I Hate Highlighters

(on an unrelated note, BOO ARSENAL, despite Rosicky’s excellent goal)

This may surprise those of who who go to my school and know I study Geography (a subject which, for better or worse, is taught almost exclusively through the means of highlighting a reading pack and transferring information to a table on an A3 piece of paper), but I hate highlighters.

Firstly, you can’t write with them; you may argue that they only serve to emphasise important information, but given the subjects that I study – English, Geography and History – the majority of marks available are for discussion and creative analysis, not just rote-learning a shed-tons of facts. Therefore, I find that highlighters discourage me to write commentary on information I find in reading packs and textbooks, because of the slight, but important, extra effort of having to switch pens to one suitable for writing.

Furthermore, they are fundamentally limited in achieving this goal, as they are so single-purpose; they can emphasise information well, but can’t be written with, used for drawing, and even colouring in is a bit of a push unless you’re particularly dextrous. There’s the added bonus of the slanty nib which, instead of allowing multiple thicknesses of line to be drawn, practically confuses one’s use of the highlighter, as one will often think they are creating a thin line on a page, only to realise, to their horror, that they have made a thick one.

Their colours also annoy me; I understand that bright colours stand out, but the overly pastel range of ‘pink’ to ‘somehow more pink’ means my worksheets often end up a mess of highlighting that is harsh on the eye, as opposed to the alternative which is just a mess of highlighting. Personally, I’d like a black one or a grey one, to go underneath the coloured pens I use frequently.

And these are my great alternative to highlighters: coloured ballpoint pens, specifically the Pilot V5 range. The range of colours of these pens is useful: I can write in black for notes and circle important ideas in red to fill the role of a highlighter, without having to adapt to a new style of pen. Furthermore, the ease of writing with a V5 of any colour means that after I underline important ideas – the role of a highlighter – I am automatically encouraged to write my responses to that idea, which will ultimately be more useful in the exam.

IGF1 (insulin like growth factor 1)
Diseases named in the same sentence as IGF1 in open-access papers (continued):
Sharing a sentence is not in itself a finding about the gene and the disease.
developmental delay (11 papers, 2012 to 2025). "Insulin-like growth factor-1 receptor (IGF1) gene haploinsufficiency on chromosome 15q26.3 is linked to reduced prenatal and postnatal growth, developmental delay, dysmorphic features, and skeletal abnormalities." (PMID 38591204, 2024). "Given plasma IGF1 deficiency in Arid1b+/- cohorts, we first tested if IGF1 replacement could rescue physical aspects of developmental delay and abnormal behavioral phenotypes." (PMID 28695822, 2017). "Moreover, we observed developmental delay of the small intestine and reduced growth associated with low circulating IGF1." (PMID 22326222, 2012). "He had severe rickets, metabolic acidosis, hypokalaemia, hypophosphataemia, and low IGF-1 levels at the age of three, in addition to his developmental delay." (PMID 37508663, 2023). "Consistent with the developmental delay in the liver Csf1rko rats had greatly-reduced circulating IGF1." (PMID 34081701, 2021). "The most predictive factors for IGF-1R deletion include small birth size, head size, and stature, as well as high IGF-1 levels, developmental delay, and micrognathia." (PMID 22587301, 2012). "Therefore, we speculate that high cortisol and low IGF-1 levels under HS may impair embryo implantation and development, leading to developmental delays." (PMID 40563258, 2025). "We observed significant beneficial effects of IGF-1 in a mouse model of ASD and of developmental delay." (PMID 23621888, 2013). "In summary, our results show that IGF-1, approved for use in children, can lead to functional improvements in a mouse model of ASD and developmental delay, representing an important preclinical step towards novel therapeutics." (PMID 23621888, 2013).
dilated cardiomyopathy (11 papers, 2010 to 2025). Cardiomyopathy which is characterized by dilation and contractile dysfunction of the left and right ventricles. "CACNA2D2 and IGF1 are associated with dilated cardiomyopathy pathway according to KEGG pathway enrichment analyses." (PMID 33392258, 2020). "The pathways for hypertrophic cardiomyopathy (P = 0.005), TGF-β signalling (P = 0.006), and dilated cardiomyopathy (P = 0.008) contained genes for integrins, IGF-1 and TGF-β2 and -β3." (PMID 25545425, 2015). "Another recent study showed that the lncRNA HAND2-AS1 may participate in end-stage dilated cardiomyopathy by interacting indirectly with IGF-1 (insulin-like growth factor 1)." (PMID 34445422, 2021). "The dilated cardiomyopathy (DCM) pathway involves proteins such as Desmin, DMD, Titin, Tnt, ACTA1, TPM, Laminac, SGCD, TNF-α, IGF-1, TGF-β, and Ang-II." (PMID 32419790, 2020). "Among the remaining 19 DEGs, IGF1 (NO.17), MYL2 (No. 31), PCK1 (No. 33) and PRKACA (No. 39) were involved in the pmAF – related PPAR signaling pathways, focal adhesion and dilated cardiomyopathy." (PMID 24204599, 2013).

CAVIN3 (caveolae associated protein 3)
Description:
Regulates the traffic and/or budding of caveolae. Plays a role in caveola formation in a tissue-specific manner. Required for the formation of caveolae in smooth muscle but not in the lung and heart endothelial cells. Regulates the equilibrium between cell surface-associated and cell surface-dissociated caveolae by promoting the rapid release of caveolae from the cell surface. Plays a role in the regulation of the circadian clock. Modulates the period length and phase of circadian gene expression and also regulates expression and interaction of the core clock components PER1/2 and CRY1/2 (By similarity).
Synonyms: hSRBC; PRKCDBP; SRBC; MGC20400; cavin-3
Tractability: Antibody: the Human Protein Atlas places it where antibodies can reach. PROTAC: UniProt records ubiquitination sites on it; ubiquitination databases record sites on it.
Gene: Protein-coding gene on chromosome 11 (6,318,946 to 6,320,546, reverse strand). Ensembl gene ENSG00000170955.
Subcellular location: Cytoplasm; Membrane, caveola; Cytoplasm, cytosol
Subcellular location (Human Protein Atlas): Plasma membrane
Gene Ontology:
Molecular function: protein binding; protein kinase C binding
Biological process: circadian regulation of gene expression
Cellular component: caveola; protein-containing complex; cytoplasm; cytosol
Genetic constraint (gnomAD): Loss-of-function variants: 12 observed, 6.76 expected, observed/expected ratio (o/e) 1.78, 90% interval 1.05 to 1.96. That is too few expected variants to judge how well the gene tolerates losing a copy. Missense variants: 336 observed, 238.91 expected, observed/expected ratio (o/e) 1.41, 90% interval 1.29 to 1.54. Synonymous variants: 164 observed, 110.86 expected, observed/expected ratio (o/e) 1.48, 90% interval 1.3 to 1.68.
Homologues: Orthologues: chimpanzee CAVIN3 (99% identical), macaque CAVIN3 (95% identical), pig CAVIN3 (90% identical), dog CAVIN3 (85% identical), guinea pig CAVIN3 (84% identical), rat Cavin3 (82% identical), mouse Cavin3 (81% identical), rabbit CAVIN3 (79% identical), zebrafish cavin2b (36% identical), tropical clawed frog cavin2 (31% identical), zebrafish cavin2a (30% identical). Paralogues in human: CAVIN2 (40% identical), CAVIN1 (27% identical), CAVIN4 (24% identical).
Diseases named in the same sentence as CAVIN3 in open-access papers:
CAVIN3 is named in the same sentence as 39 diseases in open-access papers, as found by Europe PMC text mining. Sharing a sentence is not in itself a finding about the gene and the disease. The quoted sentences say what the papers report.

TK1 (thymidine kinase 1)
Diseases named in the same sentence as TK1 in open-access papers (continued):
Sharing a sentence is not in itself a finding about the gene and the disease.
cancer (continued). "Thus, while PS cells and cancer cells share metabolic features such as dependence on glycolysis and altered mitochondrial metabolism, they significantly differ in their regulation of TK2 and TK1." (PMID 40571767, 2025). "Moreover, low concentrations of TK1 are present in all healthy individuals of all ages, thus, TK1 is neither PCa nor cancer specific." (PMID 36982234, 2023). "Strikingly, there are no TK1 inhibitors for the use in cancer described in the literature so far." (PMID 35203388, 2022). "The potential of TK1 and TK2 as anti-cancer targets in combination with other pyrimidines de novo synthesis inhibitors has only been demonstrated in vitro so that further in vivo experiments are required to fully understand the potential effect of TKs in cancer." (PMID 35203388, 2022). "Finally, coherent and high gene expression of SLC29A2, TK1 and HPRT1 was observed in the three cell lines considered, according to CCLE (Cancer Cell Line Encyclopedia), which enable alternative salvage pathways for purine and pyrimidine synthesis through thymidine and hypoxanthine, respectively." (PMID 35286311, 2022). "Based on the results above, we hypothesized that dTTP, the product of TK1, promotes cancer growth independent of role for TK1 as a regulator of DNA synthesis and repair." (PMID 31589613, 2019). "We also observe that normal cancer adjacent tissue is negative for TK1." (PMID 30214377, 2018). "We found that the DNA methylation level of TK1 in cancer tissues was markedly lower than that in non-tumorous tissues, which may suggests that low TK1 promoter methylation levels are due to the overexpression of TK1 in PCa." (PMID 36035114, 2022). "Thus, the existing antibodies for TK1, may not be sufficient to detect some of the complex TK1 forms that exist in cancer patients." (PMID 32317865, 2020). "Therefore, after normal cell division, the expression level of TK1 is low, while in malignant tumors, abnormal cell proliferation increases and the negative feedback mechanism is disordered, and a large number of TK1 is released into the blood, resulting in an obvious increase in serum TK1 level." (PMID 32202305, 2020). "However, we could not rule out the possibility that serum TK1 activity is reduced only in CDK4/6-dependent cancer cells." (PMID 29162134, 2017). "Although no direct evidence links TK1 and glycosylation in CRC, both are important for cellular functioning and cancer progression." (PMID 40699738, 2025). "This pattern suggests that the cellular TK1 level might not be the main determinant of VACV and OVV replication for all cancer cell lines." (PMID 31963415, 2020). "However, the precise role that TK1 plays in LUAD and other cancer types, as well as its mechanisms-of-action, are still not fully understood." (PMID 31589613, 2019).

Because they all come from the same line, they are also often on special offer in shops; there is often a ‘buy three pens, get one free’ sort of thing, and there have even been more specific offers to buy two Pilot pens for the price of one, an offer they think no-one is into pens enough to take advantage of. I take great amusement in proving them wrong on that one.

Their cylindrical shape also means they fit into a pencil case much easier than highlighters, and the clips on the lids lets you clip them to an inside pocket for speedy withdrawals; this is especially important for me, as, being seventeen years old, I have done away with pencil cases in general and keep all of my identically-shaped Pilot V5 pens in the same jacket pocket – the ability to clip my current pen to the lip of that pocket to differentiate it from the others is of great convenience to me.

So I hate highlighters, love a specific brand of pens, and in no way was rushing this to finish it to catch half of tonight’s Top Gear episode, the second part of the Burma special (because the big films are the only good parts left).

Link:

Buy Pilot V5 Pens!

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